And as I said, it wasn’t like they were actually going to hurt you. It was piss-ant.

    England bowler James Anderson and Australian batsman Michael Clarke share words. (AAP Image/Dave Hunt)

    (AAP Image/Dave Hunt)

    But then it was only fourth grade, and the sledgers, even the grizzled old boys, weren’t that expert at it. Queanbeyan boys were the worst/best for it. They had blokes would call you rabbit this, ferret that while you were waiting padded up.

    It was funny, if anything. Dropkicks acting tough, thinking they’re Ian Chappell.

    Test cricket isn’t far removed. Mitchell Starc probably can break your freakin’ arm, of course. But, really, being yapped at by someone from third slip… how could it affect how you bat?

    Few years ago I asked Mitchell Starc about the ‘aggressive’ nature of Australia’s cricket and talked about him flinging the ball at Ben Stokes and a Kiwi tail-ender whose name you could Google if you were of a mind, and I mused to Mitchell that it must be hard to remain ‘aggressive’ while thinking of the children, and so on.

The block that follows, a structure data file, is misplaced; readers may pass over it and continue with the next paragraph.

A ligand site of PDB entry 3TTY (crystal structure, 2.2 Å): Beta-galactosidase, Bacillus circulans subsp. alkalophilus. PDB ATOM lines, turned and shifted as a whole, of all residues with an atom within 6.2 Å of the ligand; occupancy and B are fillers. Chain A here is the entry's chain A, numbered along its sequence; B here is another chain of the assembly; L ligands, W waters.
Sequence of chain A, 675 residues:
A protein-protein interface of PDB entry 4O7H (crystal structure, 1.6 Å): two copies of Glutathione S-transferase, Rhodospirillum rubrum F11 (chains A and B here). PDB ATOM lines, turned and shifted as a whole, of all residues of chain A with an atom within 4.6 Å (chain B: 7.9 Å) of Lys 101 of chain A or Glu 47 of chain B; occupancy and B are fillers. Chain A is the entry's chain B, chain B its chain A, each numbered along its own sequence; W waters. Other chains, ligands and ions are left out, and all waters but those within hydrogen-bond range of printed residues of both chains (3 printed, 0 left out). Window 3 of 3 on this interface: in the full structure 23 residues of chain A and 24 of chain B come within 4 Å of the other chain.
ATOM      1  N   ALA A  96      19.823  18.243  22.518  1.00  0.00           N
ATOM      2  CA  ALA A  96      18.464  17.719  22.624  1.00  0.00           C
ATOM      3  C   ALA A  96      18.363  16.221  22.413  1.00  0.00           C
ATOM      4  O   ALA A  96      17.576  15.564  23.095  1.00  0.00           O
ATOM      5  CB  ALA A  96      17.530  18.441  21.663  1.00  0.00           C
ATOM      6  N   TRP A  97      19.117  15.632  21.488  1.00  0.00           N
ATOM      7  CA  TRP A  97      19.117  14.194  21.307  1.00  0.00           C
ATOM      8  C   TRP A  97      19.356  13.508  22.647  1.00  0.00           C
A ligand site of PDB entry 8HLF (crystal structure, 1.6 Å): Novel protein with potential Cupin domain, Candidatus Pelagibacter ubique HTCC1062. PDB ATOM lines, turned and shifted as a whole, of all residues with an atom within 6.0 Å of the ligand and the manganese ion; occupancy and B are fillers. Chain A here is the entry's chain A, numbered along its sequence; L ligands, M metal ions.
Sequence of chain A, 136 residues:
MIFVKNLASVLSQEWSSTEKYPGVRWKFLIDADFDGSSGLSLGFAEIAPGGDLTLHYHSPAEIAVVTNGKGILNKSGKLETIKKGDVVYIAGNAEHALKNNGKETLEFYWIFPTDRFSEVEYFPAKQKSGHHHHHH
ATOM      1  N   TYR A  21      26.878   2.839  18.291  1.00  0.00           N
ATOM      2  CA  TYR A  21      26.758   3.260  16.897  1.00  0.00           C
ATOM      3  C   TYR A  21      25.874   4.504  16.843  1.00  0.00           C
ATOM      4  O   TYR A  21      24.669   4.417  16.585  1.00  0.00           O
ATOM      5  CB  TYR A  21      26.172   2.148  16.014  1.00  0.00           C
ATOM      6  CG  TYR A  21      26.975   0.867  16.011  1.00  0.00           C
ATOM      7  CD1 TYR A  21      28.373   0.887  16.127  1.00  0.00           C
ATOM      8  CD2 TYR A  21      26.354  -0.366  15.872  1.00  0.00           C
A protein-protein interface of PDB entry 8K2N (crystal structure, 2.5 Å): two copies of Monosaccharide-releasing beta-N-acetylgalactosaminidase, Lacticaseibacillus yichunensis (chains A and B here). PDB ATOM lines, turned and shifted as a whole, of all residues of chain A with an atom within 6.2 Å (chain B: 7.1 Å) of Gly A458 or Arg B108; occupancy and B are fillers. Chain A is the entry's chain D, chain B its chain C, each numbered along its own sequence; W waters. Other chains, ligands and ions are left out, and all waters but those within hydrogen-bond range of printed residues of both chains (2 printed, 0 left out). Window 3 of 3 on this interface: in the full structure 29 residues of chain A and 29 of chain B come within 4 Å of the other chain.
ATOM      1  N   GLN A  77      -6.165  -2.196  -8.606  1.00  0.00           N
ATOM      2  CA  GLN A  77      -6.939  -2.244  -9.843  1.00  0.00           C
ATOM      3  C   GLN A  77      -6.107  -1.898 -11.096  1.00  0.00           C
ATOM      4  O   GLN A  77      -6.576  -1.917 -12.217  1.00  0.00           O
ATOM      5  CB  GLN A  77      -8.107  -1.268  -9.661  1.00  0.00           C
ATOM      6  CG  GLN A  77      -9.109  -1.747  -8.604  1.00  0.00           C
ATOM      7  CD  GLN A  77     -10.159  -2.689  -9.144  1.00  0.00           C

And Mitchell Starc said: “It’s always something that’s in your mind. At the same time, we’re trying to win games for Australia. That’s first and foremost for us. Obviously we’re always in the limelight and have to be conscious of what people might think.

    “But we are just trying to win the game for our country. We’re always going to play aggressive cricket. That’s how we play our best cricket.

    “But it’s important we don’t overstep that line. We have in the past and I’m sure we will in the future. And we’ll hear about it.”

    Mitchell Starc

    (AP Photo/Rick Rycroft)

    And then I said: “But where is this ‘line’? What is it? You’d only know when you’ve over-stepped when someone tells you that you have, no?”

    And Mitchell Starc said: “Yeah, a lot of the time the officials decide where the line is.

    There’s been times in the past when a bit of friendly banter’s been perceived as something different. Other times things have been let go.